Image: Cardiff Rivers group.

Sale of vandalised bikes pulled from rivers by volunteers raises £2,000 for food banks

Cardiff Rivers Group donated funds to help people who are struggling this winter

VOLUNTEERS from Cardiff Rivers Group have raised £2,000 for local food banks by selling scrap metal it has pulled from rivers and other sites.

The group has donated £1,000 each to Cardiff Foodbank and Fareshare to help feed families this Christmas.

A lot of the scrap metal came from 125 dumped OVO bikes which were found in a variety of locations around Cardiff. Some of the bikes had been thrown in rivers and others were “mindlessly smashed up,” said Nigel Barry, the secretary of the Cardiff Rivers group.

“We were invited to partner with OVO bikes to use some of the scrap bikes and parts for funding.”

OVO provides an electric bike hire service in Cardiff and the Vale of Glamorgan, allowing people to travel around with zero carbon emissions. However, OVO describes cycle crime, which includes vandalism, as an “all-too-common problem” for its network.

OVO bikes can be hired across Cardiff, Penarth and the rest of the Vale of Glamorgan. Image: Robin Drayton.

Previously, Cardiff Rivers would collect broken parts from bikes which had already been dismantled from a storage facility, and add them to other metal collected from around the city. This would then be weighed in for scrap value.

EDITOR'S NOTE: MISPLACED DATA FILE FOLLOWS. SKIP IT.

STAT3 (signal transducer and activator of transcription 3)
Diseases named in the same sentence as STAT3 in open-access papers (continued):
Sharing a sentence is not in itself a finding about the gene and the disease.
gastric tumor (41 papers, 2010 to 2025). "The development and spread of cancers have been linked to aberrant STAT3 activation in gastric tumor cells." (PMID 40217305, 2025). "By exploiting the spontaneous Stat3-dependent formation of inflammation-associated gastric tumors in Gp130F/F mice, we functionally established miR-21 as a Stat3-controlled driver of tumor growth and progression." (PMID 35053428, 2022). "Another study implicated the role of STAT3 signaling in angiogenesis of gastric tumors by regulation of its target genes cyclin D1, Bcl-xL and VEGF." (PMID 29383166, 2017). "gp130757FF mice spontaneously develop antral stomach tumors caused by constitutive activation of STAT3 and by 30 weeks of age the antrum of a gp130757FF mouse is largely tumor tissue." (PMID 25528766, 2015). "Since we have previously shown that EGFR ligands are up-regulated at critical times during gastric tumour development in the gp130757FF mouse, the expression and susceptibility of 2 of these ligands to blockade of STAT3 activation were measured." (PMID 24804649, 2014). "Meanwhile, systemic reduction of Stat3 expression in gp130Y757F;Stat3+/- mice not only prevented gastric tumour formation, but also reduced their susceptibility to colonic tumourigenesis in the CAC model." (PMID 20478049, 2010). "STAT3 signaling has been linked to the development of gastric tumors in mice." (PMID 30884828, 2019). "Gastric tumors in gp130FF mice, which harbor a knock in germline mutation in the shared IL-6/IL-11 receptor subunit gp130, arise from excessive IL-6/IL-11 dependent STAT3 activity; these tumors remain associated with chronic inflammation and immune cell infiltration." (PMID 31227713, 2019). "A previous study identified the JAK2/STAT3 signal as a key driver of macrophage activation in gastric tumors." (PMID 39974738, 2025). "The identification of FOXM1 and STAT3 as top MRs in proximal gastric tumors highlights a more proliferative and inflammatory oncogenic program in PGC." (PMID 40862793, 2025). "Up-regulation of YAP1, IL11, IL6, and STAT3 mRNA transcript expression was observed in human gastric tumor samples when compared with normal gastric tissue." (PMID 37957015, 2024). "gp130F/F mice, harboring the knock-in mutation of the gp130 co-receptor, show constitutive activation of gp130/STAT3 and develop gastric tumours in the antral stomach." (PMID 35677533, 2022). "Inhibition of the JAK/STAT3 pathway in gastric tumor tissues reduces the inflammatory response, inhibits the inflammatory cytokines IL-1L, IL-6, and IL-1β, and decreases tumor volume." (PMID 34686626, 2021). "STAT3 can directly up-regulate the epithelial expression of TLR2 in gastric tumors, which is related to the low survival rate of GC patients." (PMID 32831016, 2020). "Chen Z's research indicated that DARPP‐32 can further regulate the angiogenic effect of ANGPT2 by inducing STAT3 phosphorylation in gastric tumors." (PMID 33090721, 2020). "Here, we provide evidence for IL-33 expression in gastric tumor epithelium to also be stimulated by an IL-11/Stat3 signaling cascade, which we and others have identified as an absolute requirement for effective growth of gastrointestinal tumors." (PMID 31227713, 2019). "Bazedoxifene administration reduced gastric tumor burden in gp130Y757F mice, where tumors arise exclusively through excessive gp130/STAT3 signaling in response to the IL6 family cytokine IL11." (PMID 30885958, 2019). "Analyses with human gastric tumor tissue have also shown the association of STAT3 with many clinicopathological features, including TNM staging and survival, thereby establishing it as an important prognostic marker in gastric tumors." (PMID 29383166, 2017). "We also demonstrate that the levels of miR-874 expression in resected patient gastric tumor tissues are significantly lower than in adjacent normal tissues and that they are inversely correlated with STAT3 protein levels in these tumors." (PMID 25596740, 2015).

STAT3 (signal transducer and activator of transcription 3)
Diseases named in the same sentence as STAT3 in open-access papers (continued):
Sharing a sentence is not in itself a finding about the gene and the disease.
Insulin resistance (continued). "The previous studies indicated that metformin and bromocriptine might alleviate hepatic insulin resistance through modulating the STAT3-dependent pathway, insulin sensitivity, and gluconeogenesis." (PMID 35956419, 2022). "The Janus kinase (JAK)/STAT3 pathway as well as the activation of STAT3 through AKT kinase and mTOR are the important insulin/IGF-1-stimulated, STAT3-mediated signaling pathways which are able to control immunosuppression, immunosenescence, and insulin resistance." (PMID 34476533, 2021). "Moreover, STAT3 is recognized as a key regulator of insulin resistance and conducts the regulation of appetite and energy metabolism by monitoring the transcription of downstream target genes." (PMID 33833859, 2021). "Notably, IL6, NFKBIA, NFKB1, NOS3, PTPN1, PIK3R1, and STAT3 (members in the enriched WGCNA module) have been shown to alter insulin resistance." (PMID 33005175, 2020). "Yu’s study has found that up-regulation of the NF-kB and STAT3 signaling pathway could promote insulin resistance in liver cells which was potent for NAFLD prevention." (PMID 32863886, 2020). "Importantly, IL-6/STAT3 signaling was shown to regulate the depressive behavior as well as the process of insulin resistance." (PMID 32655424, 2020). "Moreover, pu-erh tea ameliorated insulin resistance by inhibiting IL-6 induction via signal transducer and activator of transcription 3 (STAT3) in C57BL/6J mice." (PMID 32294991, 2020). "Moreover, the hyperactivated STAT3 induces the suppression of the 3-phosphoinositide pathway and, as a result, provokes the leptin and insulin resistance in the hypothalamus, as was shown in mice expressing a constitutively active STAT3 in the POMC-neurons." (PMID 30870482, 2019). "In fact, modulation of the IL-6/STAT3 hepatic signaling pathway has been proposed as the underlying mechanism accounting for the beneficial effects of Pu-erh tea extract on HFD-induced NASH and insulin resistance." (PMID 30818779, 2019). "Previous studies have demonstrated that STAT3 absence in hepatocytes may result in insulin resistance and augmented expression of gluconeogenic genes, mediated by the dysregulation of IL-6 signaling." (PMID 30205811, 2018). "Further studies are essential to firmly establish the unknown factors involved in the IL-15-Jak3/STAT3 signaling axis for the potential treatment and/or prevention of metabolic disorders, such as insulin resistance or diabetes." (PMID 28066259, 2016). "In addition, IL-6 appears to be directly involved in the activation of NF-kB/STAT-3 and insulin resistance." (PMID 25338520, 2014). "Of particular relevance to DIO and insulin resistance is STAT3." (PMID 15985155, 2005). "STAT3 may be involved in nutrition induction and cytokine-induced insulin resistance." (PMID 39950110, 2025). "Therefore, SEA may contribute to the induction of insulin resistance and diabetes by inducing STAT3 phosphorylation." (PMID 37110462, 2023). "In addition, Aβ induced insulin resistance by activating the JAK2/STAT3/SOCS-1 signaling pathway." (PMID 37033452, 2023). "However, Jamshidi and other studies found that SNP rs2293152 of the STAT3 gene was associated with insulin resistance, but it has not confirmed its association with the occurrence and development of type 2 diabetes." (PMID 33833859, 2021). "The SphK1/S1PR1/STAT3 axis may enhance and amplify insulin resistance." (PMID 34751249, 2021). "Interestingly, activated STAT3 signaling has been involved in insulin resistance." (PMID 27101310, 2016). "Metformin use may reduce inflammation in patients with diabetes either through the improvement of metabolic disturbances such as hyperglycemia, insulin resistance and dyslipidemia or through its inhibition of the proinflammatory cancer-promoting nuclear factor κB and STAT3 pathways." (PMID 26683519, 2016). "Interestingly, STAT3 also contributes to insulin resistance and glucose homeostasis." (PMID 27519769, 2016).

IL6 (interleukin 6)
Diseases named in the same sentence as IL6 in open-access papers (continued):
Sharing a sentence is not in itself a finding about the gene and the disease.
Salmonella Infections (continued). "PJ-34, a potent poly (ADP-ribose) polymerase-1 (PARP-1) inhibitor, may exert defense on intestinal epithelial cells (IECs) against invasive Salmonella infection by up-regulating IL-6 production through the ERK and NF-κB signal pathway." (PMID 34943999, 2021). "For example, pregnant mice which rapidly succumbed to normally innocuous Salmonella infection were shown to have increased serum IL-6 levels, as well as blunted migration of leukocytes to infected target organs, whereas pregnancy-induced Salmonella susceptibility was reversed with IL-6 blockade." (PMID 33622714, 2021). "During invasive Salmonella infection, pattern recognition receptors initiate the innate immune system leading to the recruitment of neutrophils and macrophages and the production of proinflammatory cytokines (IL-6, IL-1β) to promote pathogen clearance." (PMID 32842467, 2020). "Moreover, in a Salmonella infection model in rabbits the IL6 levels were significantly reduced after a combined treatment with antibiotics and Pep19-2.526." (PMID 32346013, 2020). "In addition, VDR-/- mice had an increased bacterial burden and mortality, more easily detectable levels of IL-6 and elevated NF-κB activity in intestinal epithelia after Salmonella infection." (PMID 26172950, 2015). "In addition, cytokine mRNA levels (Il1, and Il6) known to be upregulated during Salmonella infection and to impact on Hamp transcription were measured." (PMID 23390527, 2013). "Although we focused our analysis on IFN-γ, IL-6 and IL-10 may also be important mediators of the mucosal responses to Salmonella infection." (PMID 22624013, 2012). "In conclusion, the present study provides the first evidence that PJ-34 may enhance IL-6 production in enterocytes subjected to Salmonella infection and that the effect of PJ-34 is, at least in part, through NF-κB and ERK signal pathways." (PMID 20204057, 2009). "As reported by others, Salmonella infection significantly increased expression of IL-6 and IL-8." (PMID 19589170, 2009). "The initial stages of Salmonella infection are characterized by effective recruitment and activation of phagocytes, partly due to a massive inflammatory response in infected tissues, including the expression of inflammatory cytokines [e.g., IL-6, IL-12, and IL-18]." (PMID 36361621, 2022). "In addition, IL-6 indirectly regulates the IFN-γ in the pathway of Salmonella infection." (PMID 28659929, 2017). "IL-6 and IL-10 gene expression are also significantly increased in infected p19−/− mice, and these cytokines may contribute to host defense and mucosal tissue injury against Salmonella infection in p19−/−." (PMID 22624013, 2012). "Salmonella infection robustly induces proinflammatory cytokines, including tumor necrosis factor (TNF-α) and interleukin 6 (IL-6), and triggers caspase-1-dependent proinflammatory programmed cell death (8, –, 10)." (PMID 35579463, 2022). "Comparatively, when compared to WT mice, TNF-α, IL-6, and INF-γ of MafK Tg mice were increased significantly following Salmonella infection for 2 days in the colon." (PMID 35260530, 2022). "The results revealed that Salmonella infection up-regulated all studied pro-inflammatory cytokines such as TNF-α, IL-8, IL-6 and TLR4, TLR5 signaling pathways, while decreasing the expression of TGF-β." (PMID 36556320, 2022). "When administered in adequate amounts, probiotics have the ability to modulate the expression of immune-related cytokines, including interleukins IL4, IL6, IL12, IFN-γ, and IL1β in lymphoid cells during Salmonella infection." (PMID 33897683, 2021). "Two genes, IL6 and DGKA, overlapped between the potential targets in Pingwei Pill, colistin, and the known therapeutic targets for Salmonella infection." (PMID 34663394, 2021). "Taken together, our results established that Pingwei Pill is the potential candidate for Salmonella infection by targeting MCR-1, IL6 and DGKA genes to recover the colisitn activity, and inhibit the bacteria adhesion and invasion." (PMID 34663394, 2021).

“More recently we went industrial and created a task force,” said Mr Barry.

These volunteers dismantle the scrap bikes and sort their parts by types of metal. The scrap metal is then sold to European Metal Recycling (EMR), where its value is calculated based on the weight and grade of the metal as well as the worldwide markets.

Cardiff Rivers has also collected scrap metal in the form of 1,000 large nitrous oxide canisters, plus other miscellaneous items such as shopping trolleys and scooters.

Cardiff Rivers’ mission is to make a difference by cleaning Cardiff’s streets and rivers. Image: Cardiff Rivers group.

Emma Shepherd, a project manager at Cardiff Foodbank, said that Cardiff Rivers is “helping the community by clearing the rivers, and turning the scrap metal into a donation for us to help feed people in crisis in the community too.

“The donation comes at a time when demand for emergency food parcels has never been so high, so will be a big help in the tough winter months”.

The group’s efforts to tackle food poverty were inspired by the impact of the cost-of-living crisis on local people.

“It was felt that the funds collected could be diverted to other worthy causes,” said Mr Barry.

“We have made donations to other groups before but not on the same scale. Other good causes we’ve helped in the past include the Dusty Shed, ACE and Nulife. Each organisation has benefited at some stage from our sale of scrap metal.”

Mr Barry said that anyone interested in volunteering with Cardiff Rivers “should sign up or subscribe to our event emails and come along and join us”.

Cardiff Rivers can provide litter-picking equipment for those who do not have their own. Volunteers at the events should wear suitable outdoor clothing and wellies.